When a good idea – controlling medicine prices – goes bad
Health Minister Aaron Motsoaledi recently announced a maximum increase of 7.5% in the single exit price of medicines.
The exit price manages the price at which retailers can sell the product. It guarantees that the poor are not ripped off by Big Pharma looking to make a quick buck, which seems like a good idea.
But a managed exit price has some interesting consequences, one of which materialised when the idea was first implemented.
A few years ago there was a manufacturer in South Africa of the popular painkiller, paracetamol. This is a chemical present in many dry (tablet) and wet (such as cough mixture) medicines.
Unlike other manufacturers, though, South Africa’s paracetamol manufacturer did not make its product from scratch. Instead, it used an intermediate form of the product known as para-aminophenol.
Paracetamol is usually manufactured in a four-stage process. Para-aminophenol is the output of the third stage. It is not a product that is used commercially at this stage and so, to obtain it, the local paracetamol manufacturer had to convince foreign suppliers to halt their processes and syphon off para-aminophenol to send to South Africa. This was not efficient.
But South Africa’s production of paracetamol was protected by a large anti-dumping duty — imposed by the government to prevent imports it says are priced below fair market value — in addition to a normal 5% customs duty. The anti-dumping duty ranged from 58c/kg to R25.73/kg. Medicine manufacturers either bought paracetamol from the one local producer or imported it and paid large duty fees.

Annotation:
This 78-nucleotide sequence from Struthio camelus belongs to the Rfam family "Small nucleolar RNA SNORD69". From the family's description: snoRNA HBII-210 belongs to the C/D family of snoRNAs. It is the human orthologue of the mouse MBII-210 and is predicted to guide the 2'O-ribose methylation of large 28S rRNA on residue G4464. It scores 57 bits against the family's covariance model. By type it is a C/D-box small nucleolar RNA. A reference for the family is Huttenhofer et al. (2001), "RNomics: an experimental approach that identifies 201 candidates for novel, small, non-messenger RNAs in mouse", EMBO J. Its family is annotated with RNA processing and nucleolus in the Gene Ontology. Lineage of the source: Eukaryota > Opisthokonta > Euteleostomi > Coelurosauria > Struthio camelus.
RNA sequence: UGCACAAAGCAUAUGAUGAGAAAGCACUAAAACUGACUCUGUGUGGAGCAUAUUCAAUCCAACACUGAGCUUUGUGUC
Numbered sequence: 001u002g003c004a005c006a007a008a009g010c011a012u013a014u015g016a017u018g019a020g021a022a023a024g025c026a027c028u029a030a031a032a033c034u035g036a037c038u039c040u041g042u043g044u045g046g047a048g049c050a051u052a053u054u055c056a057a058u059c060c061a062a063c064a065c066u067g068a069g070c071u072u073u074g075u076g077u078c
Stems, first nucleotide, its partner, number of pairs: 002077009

Conversely, the finished goods or medicines these pharmaceutical manufacturers produced attracted no such duty fees.
Government is a large buyer of these finished goods for the state hospital network and a supply tender is a big deal.
This demand combined with the expensive import duty on paracetamol made it attractive to manufacture these products closer to paracetamol producers, which are mainly in India and China.
The health department’s mandatory single exit price adds to this attractiveness; it limits the profit margins pharmaceutical manufacturers can achieve and so there is pressure to retain the company’s margins by looking for ways to cut input or manufacturing costs, beyond what would normally prevail in other industries.
Inevitably, the lack of duties on finished goods, the single exit price and black economic empowerment rules made it more attractive to import finished goods than to produce medicines locally.
Before long, one of South Africa’s dry plants relocated to India. It was close to the paracetamol producers and the move gave it duty-free access to the South African market.
In 2013, the only local paracetamol manufacturer closed its doors, presumably because importing the finished goods became too attractive for pharmaceutical firms and the company lost its client base.
So now, South Africa has lost one upstream manufacturer and at least one downstream manufacturer.
This is one of the unintended consequences of the single exit price and it demonstrates the dangers of imposing duties upstream — take note, steel industry.
Ironically, the 5% duty on paracetamol is still in place, even with no industry to protect. All it requires is an application for its removal and this cost burden could be removed from beneficial medications.
Donald MacKay is a director of XA International Trade Advisors and Stratalyze